Supreme Court refuses to entertain PIL for Uniform Education System across India

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The Supreme Court on Friday refused to entertain a PIL seeking to explore feasibility of establishing ‘One Nation One Board’ by merging ICSE and CBSE to ensure uniform education to all children aged between 6-14 years, saying such “policy issues” do not fall under its “domain”.

A headed by Justice D Y Chandrachud, in a hearing via video-link, told PIL petitioner and BJP leader Ashwini Upadhyay that the issue of merger of education boards cannot be decided by courts.

“The Writ Petition raises issues of policy. We are affirmatively of the view that it is not within the domain of this court under Article 32 of the Constitution to direct the constitution of a National Education Council or National Education Commission.

“These are matters which fall within the domain of experts. Similarly, the relief which has been of introducing a ‘standard textbook with a chapter on the Constitution’ is a matter of policy. The school syllabus contains subjects bearing on the knowledge of rights, duties and governance under the Constitution,” 

said the bench which also comprised Justices Indu Malhotra and K M Joseph.

“Our students are already burdened with heavy school bags on their shoulders. Why do you want to add to their burden by adding more books,” the bench asked during the hearing.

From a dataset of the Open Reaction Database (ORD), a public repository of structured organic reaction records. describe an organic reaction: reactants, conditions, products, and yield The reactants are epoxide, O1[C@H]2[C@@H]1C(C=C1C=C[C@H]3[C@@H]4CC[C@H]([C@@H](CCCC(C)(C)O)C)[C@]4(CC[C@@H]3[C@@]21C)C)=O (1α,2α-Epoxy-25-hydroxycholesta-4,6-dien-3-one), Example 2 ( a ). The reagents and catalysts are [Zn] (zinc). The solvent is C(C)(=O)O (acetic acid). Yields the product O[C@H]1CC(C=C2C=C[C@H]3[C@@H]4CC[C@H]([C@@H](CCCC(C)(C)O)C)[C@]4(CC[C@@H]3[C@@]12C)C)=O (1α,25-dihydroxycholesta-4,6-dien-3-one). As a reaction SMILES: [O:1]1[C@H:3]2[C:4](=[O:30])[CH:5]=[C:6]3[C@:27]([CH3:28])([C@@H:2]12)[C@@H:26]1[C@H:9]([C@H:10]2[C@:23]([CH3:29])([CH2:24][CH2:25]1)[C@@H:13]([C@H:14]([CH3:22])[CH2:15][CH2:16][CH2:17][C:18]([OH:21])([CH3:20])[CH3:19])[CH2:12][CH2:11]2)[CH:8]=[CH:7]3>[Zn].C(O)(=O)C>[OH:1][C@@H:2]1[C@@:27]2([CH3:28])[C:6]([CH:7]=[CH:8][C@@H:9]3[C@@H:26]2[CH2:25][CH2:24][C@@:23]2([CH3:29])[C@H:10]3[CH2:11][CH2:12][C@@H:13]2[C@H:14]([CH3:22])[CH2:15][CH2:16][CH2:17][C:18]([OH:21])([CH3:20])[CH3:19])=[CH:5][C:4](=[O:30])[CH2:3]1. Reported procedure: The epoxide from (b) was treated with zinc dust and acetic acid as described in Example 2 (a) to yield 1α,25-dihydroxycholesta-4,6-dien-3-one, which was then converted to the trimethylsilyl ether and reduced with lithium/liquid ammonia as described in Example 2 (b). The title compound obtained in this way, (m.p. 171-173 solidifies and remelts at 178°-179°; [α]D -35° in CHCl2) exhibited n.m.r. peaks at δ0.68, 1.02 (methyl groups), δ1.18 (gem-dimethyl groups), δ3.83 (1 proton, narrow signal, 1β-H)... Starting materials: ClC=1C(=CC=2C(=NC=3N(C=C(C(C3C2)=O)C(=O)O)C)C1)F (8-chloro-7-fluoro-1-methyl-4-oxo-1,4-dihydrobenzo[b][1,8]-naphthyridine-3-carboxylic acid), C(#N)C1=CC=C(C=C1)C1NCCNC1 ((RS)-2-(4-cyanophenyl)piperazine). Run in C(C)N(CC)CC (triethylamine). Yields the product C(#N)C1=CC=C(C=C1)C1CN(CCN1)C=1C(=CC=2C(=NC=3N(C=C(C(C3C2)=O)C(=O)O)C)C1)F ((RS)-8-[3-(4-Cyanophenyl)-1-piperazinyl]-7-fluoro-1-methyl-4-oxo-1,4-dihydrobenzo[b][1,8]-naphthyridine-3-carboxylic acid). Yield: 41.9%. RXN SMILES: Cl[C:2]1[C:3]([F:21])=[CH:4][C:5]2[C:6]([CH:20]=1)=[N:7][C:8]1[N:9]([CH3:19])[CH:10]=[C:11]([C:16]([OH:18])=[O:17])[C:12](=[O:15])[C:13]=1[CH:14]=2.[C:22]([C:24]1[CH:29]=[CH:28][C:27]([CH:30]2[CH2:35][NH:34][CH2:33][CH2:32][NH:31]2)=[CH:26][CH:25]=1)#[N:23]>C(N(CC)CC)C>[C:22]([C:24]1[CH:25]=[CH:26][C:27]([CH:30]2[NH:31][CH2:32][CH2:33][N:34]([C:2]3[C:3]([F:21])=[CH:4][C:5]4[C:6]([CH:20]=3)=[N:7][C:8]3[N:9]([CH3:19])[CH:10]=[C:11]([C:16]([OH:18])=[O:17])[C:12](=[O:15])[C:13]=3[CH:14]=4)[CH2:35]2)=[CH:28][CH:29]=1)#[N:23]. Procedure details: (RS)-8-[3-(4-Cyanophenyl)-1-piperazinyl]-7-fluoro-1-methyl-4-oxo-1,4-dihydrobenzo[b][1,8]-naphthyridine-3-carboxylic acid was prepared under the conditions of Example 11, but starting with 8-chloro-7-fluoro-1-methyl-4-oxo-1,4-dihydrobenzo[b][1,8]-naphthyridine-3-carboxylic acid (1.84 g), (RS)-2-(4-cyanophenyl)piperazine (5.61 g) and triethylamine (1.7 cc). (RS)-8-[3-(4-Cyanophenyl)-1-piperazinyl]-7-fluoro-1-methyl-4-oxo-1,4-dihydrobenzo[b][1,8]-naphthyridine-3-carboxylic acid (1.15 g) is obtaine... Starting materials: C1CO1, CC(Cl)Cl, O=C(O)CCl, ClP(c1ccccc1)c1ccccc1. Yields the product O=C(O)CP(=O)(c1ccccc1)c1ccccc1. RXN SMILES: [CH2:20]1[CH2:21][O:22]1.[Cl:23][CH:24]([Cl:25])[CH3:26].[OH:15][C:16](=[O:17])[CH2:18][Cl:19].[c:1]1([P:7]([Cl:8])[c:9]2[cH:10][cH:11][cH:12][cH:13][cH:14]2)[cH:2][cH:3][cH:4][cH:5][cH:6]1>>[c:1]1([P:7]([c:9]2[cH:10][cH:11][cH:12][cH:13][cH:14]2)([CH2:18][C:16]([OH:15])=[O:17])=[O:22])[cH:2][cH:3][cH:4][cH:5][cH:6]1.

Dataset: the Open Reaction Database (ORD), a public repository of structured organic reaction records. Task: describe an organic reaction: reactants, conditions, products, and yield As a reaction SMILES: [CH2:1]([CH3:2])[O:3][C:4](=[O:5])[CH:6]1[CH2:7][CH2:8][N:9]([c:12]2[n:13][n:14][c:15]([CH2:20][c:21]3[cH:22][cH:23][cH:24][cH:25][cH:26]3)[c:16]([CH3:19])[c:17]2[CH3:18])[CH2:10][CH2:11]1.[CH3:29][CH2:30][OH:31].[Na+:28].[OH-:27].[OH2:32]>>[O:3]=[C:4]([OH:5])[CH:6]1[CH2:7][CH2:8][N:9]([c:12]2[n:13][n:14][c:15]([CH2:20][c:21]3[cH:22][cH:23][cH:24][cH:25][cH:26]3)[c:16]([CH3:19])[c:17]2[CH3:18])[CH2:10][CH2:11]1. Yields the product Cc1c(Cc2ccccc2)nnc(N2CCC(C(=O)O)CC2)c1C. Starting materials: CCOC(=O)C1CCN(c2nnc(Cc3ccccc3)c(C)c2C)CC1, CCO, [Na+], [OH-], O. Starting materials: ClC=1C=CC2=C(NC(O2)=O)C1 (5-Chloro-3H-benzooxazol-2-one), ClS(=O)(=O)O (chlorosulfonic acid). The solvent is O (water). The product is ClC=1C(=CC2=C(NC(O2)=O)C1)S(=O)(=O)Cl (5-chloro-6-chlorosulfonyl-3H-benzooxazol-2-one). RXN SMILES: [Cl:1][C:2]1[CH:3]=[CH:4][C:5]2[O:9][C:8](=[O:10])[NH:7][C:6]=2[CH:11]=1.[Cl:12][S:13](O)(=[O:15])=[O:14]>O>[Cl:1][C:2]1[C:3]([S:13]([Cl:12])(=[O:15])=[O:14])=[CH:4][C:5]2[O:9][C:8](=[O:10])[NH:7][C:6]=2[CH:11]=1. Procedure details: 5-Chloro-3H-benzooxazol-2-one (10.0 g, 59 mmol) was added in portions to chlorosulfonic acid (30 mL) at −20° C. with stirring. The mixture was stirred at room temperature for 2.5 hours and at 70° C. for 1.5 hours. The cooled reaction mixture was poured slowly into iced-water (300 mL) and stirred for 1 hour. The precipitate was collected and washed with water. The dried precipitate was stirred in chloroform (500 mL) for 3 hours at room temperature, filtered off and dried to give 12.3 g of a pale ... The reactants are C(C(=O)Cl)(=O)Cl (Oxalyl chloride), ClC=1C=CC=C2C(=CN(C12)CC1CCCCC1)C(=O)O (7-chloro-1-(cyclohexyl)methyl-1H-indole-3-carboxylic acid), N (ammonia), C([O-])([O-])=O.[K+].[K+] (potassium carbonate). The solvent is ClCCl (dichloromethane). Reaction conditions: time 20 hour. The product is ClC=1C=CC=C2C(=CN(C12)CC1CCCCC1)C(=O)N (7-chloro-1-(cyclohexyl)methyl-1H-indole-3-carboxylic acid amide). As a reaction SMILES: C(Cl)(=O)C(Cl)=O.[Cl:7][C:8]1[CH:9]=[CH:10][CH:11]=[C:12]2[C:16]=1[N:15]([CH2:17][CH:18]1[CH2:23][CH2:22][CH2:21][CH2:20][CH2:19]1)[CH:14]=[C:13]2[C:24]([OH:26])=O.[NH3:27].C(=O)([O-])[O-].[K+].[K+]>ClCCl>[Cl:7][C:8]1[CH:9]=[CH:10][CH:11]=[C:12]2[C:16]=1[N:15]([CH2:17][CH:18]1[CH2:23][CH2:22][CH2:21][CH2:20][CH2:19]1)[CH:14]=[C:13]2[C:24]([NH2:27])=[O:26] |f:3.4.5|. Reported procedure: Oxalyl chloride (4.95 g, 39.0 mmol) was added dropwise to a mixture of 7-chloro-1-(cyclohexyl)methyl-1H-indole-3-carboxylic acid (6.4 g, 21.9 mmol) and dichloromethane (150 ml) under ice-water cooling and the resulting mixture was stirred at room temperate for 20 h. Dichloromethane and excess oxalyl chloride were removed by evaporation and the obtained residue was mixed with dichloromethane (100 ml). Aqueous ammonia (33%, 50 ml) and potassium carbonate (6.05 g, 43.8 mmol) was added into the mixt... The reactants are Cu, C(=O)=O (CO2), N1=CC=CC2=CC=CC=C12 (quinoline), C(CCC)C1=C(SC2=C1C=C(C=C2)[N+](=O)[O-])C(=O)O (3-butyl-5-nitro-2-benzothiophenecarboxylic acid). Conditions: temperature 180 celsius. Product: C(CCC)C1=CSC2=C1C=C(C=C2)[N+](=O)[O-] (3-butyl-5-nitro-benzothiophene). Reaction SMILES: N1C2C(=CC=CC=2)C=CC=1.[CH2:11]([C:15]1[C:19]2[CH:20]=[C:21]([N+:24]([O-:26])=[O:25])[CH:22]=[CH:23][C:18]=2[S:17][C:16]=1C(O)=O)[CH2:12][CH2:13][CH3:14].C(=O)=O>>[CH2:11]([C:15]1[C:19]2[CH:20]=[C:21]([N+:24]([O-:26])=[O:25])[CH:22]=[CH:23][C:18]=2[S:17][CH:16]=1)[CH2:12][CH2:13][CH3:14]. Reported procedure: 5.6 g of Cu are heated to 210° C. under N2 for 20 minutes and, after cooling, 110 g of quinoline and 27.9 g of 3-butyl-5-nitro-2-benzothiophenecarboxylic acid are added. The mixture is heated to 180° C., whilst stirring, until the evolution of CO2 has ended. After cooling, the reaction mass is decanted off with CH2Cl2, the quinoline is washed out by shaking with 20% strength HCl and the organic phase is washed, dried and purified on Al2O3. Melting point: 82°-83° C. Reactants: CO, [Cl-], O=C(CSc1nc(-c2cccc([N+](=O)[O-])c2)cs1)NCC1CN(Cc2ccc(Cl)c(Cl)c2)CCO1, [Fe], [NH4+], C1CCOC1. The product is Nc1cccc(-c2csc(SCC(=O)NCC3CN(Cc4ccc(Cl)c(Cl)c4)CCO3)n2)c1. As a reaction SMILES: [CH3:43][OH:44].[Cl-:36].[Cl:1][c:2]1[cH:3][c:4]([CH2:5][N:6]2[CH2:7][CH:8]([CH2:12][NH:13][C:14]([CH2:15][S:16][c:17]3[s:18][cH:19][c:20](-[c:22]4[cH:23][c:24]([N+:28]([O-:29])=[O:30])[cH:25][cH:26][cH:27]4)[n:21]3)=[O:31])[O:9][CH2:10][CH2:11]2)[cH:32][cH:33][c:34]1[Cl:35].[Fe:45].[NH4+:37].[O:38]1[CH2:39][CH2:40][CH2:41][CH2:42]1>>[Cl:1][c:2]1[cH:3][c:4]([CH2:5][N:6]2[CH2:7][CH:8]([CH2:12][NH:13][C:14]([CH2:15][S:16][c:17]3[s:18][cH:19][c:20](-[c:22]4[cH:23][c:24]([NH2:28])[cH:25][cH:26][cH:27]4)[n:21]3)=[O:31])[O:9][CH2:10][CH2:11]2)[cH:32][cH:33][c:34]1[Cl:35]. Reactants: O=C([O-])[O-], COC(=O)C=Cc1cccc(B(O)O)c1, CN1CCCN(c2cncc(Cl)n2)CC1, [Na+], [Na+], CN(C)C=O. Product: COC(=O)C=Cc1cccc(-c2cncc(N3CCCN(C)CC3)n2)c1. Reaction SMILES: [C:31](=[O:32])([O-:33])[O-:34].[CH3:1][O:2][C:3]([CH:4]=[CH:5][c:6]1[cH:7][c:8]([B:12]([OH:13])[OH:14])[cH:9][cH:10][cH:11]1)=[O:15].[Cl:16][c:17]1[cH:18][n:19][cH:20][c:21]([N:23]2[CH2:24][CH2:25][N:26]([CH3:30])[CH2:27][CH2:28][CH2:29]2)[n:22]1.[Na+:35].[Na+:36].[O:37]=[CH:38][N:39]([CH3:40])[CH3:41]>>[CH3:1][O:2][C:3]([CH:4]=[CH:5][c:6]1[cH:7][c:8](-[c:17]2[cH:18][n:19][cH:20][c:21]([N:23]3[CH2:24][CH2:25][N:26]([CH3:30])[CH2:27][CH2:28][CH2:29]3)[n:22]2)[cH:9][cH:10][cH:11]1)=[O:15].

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The bench also did not allow the prayer of Upadhyay that the apex court registry should send his plea as representation to the authorities for action.

“We decline to allow the office of this court to be used for directing that the suggestions which have been made by the petitioner be considered by the authorities. This is nothing but an effort to confer legitimacy on the petitioner’s attempt to enter into an area of educational policy,” 

the order said.

The PIL had sought directions to look into the feasibility of establishing ‘One Nation One Education Board’ by merging the Indian Certificate of Secondary Education Board and the Central Board of Secondary Education.

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It had said the Centre and states have not taken appropriate steps to introduce a uniform education system having common syllabus and common curriculum in spirit of Article 21A (free and compulsory education).

Children may not be able to exercise their fundamental right under Article 21A unless the Centre and the states provide value based uniform education, the plea had said.

“To achieve substantive socio-economic equality and justice, it is necessary that syllabus and curriculum in all primary schools are similar whether it is run by management, local body, Union or State Government,” it had said.

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The PIL said although the medium of instructions may differ according to the official language of the concerned state, the syllabus and curriculum must be common for all children aged 6-14 years.

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